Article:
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Yesterday, Prince Charles said he was pleased the valuable work of NEC has been recognised after all this time. We spoke briefly about the English historian Peter Laslett, not only a close associate of NEC’s founder Michael Young but also Prince Charles’ tutor when he was an undergraduate at Trinity College Cambridge.

In the Queen’s Birthday Honours last June, I was awarded an OBE (Officer of the Order of the British Empire) for services to further education. I was at the investiture ceremony at Buckingham Palace receiving my OBE medal.

Prince Charles gave me only one medal yesterday. If I had thousands more, here’s who I’d give them to. There would be a medal for each of the hundreds of people who have worked with NEC over the last 50 years – staff in Cambridge as well as the national network of tutors, course developers, writers, editors and designers who are part of the national NEC community. Every one of them has kept faith with the belief that you can study at home, in prison or in a submarine under the sea just as effectively as you can in a classroom. That’s not always been easy: distance learning and e-learning have their detractors.

There would be a medal for all our learners, the tens of thousands of people who have found the self-discipline to complete courses, pass exams and change their lives. Michael Young called NEC ‘the invisible college of Cambridge’. Adult learners are often invisible too. What their friends, relations and neighbours see is the person holding down a job, the carer, the parent, the partner. Learning is just one of many things NEC students find time for, often when the people they live with are asleep, at work, at school or out enjoying themselves.

When NEC’s first students enrolled in 1963, TV broadcast for only seven and a half hours a day. Colour TV was four years in the future. Now, our students talk to one another on subject forums, in the middle of the night if they like. There’s a world of a difference between distance learning in the mid-20th century and online learning in the second decade of the 21st century.

I see time and time again that the people who need the flexibility NEC offers have changed very little since those early years. Mothers who want to work outside the home, people with ambitions for a new career, prisoners determined to make good use of their time inside: these are the people who were NEC learners when we began. They are our learners all these years later.

Lottie Blunden is a single parent of four and one of a growing number of students enrolling with NEC to study STEM (Science, Technology, Engineering and Maths) subjects. Lottie started studying AS level biology with NEC in January 2014. She’s in her first year at university now, studying for a degree in midwifery. When she qualifies, she wants to work in the National Health Service. Getting to university meant starting virtually from scratch with science after a 25-year gap, at the same time as holding down waitressing, admin and cleaning jobs to support her family.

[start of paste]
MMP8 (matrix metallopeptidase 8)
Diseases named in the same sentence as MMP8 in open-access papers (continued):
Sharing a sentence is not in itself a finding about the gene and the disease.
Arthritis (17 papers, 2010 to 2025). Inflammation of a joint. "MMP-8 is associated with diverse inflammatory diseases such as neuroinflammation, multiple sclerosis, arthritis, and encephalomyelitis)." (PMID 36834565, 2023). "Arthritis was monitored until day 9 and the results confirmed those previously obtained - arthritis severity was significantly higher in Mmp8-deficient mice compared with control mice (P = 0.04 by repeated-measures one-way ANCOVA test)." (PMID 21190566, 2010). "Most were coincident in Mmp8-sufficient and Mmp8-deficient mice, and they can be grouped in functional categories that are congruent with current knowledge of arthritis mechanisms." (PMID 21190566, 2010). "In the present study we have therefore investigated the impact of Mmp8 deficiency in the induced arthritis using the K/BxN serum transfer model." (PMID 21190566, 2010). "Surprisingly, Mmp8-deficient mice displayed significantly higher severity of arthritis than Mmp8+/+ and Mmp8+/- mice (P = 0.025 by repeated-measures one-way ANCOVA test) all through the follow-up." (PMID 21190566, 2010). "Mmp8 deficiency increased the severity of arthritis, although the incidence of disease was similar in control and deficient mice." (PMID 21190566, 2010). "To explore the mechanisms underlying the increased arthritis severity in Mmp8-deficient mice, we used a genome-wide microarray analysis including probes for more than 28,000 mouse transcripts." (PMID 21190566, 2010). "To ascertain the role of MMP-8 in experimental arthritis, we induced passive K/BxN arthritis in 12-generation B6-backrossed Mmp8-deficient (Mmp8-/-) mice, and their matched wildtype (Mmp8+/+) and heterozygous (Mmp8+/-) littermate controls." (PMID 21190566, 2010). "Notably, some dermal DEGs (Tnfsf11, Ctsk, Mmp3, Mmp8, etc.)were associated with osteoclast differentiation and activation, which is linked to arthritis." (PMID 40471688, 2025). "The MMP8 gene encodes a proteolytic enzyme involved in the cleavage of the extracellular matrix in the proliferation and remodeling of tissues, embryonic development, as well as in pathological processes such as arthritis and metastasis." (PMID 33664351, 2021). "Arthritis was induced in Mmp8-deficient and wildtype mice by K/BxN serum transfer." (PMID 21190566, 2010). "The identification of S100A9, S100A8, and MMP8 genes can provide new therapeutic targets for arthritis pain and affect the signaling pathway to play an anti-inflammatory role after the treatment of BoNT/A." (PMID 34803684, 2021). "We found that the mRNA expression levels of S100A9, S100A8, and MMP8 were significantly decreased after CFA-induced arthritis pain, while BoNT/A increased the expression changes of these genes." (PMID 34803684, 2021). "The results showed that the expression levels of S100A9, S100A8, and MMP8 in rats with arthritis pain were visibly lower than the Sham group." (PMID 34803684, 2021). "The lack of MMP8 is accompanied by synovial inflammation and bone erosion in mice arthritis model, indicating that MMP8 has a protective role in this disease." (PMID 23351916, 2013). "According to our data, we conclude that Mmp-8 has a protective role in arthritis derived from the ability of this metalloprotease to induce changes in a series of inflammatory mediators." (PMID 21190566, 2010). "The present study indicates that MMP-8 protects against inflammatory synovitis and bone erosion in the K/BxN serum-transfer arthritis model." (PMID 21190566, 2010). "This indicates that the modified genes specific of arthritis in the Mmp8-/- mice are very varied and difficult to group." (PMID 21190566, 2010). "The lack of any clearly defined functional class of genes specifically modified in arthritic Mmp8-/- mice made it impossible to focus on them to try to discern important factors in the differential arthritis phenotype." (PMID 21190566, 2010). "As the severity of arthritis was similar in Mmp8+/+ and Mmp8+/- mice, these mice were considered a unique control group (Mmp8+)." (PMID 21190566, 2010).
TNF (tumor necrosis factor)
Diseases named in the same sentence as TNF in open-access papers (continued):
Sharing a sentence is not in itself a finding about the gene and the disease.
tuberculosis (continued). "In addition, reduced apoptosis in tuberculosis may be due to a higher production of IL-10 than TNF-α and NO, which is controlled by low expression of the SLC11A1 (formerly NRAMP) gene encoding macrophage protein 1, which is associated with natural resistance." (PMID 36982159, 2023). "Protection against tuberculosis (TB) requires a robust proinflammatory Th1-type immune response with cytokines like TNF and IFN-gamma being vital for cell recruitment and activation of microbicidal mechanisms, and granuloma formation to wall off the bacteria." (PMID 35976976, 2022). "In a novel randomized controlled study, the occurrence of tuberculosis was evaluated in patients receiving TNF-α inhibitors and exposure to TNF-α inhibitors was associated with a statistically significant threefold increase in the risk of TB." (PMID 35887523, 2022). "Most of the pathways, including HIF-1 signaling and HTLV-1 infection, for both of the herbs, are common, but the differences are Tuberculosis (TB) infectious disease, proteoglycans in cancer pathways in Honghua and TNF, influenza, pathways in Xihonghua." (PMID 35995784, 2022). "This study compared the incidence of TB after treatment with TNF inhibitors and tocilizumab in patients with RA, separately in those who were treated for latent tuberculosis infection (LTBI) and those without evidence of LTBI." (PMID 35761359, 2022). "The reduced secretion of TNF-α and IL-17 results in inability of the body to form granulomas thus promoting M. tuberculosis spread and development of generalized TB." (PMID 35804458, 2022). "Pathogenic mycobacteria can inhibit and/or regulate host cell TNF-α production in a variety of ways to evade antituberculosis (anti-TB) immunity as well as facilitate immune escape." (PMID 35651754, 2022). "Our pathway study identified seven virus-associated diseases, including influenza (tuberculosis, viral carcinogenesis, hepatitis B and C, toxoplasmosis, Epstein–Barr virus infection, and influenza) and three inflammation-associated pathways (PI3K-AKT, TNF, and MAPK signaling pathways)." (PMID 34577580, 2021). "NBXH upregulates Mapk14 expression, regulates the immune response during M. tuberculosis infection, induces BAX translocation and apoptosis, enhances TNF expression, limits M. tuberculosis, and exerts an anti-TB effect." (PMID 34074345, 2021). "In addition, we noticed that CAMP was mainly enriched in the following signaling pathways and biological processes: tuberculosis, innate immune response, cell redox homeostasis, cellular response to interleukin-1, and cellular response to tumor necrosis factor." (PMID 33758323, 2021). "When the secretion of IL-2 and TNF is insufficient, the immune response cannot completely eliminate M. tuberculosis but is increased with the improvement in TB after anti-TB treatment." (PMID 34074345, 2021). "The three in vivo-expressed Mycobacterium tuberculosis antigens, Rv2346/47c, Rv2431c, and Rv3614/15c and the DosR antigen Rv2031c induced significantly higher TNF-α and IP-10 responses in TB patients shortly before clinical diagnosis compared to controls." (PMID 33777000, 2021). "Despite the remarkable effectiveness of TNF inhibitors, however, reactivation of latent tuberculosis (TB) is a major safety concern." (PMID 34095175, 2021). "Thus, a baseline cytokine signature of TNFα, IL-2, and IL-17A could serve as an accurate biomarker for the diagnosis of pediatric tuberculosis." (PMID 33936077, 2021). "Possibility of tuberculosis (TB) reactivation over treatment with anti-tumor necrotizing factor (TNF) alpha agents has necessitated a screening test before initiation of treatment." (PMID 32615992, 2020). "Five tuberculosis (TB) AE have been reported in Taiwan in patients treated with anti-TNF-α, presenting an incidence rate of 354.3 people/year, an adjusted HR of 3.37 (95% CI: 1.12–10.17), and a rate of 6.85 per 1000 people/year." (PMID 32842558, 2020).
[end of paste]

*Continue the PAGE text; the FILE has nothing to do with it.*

You didn’t have to do a degree to become a midwife in the 1960s. Apart from that, Lottie’s story could be the story of a woman of her grandmother’s generation, with ambitions to develop a career while her children were growing up.

Just four days ago, the Prime Minister announced an overhaul of the prison system. Since Michael Gove became Justice Secretary last summer, he has been an advocate for prison education. NEC’s work with the Prisoners’ Education Trust and St Giles Trust to help prisoners, ex-offenders and those who support them is just one of the many reasons I’m so pleased to see prison education being championed at the highest levels of government.

Although Prince Charles wouldn’t have been aware of it during his two years studying in Cambridge, just a decade earlier, Michael Young and his tutor Peter Laslett had begun to push for an expansion of higher education. They were much preoccupied with questions of social esteem and social justice at undergraduate level, arguments that are still exercising us today. Only this week, the government has suggested university admissions departments target white working class boys alongside ethnic minorities.

Very early yesterday morning, I left Cambridge in the dark for my visit to Buckingham Palace. Today, I walked into NEC’s office in Cambridge, dressed exactly as I was for my visit to London, fascinator in hand. I was greeted by colleagues – and a cake made by Christine, who works on our accounts team. I’ve already said that there aren’t enough medals for all the people I would like to give one to. There isn’t enough cake for everyone to have a slice, either. Between us, though, we have enough ambition to carry on supporting everyone who deserves a second, third or fourth chance at learning.

Ros Morpeth, CEO of NEC

Ros and Christine cut the cake which Christine made to celebrate Ros receiving her OBE
Above: Ros and Christine cut the cake which Christine made to celebrate Ros receiving her OBE

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